Motorists navigate Piner Road Friday in Santa Rosa, Calif.
Haya El Nasser and Julie Schmit, USA TODAY
December 2. 2012 - The worst of the third storm to hit Northern California in less than a week passed over much of the region Sunday, leaving at least eight rivers at flood-watch stage.
Flood concerns, including for the Napa and Russian rivers north of San Francisco, will likely continue all week, said Brad Alexander, of the California Emergency Management Agency.
"We're through the tough part of the day," he said by midmorning Sunday.
The region was soaked this week when a series of storms dumped about 20 inches of rain -- 3 to 6 inches in the past 24 hours, said Todd Morris, meteorologist for the National Weather Service's western region.
The latest storm was the most severe of three consecutive storms that have drenched much of Northern California and Nevada since Tuesday. Parts of the region got more rain and snow in the last week than the average for the entire month of November.
Christmas parades and tree-lighting ceremonies in Sparks, Nev., and Truckee, Calif., were canceled because of the weather. Along the Northern California Coast, swells up to 14 to 16 feet were expected and a high surf advisory was issued.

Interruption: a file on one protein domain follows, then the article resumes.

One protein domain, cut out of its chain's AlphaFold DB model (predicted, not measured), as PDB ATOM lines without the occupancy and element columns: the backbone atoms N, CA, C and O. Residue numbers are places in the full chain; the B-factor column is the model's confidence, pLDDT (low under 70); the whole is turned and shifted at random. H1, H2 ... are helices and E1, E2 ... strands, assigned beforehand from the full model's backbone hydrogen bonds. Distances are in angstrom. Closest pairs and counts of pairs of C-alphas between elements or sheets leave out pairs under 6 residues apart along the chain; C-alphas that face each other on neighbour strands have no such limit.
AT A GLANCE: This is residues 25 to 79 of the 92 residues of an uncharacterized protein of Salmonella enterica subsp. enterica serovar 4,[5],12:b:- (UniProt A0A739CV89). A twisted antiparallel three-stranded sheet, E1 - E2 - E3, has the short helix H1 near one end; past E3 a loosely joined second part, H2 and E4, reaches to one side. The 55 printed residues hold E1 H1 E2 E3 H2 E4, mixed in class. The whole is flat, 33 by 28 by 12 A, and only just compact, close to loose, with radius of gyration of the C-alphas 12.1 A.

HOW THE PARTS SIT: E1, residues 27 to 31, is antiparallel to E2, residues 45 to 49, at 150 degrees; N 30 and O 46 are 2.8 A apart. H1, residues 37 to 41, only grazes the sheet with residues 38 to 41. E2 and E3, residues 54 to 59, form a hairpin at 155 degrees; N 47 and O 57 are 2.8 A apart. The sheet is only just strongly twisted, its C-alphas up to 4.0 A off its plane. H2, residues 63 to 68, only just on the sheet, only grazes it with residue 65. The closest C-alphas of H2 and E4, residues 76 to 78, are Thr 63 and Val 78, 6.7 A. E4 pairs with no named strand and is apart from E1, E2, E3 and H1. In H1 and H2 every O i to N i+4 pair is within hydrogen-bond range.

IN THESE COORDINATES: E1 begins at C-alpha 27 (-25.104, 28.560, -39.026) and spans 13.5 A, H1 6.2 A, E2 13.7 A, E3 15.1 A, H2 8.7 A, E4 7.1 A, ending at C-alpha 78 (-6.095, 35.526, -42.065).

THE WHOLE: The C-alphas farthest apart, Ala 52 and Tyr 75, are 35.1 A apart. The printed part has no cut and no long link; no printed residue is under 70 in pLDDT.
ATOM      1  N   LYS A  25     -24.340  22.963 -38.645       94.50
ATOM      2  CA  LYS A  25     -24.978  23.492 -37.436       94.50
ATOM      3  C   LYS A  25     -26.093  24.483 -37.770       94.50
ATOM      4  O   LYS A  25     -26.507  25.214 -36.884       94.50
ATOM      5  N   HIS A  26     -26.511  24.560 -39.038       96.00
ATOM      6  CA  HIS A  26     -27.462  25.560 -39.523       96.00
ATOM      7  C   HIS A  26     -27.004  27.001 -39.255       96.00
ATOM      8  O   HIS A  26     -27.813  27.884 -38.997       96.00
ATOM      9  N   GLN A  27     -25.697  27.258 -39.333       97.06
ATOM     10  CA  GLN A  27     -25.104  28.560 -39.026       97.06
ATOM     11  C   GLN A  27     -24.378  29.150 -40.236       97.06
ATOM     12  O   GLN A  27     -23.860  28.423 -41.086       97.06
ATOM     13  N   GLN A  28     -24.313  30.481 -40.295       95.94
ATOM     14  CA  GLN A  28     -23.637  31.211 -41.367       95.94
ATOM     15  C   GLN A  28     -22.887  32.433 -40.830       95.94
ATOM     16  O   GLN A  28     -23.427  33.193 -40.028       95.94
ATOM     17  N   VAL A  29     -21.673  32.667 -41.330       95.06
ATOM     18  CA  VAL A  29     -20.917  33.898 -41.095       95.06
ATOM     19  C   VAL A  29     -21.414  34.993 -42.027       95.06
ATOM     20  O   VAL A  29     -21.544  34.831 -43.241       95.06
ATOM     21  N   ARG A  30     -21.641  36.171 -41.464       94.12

"We'll have a break Monday, but we're going to see a fourth storm that's going to approach the West Coast," Morris said. "Fortunately for everybody in the West, this fourth storm appears to be weaker."
Sandbagging was going on in numerous cities, including Sacramento and Napa. So far, flooding has been on a small scale. "One house here, one there," Alexander said.
Jim Brandt, owner of the Napa General Store, surveyed the Napa River flowing 10 yards away from his window Sunday. The fast-moving water carried a lot of extra debris, but a massive flood wall protects the downtown in the city at the heart of wine country. The wall was under construction during a flood in Napa in 2005.
"We expect to stay dry," Brandt said. Minor flooding is more likely in more low-lying agricultural areas north of the city, he said.
Northern California and Nevada had more than rain to contend with. Winds were so strong that the Sierra at Tahoe, a Lake Tahoe ski resort, had to close Sunday. It's expected to reopen Monday.
Wind gusts of more than 60 mph hit the San Francisco Bay area and more than 70 mph in Reno. In higher elevations near Mammoth Ski Resort, winds exceeded 100 mph.
Officials were keeping an eye on hillsides burnt out in previous wildfires that are prone to mudslides in heavy rain.
"There's definitely a potential for that," Morris said.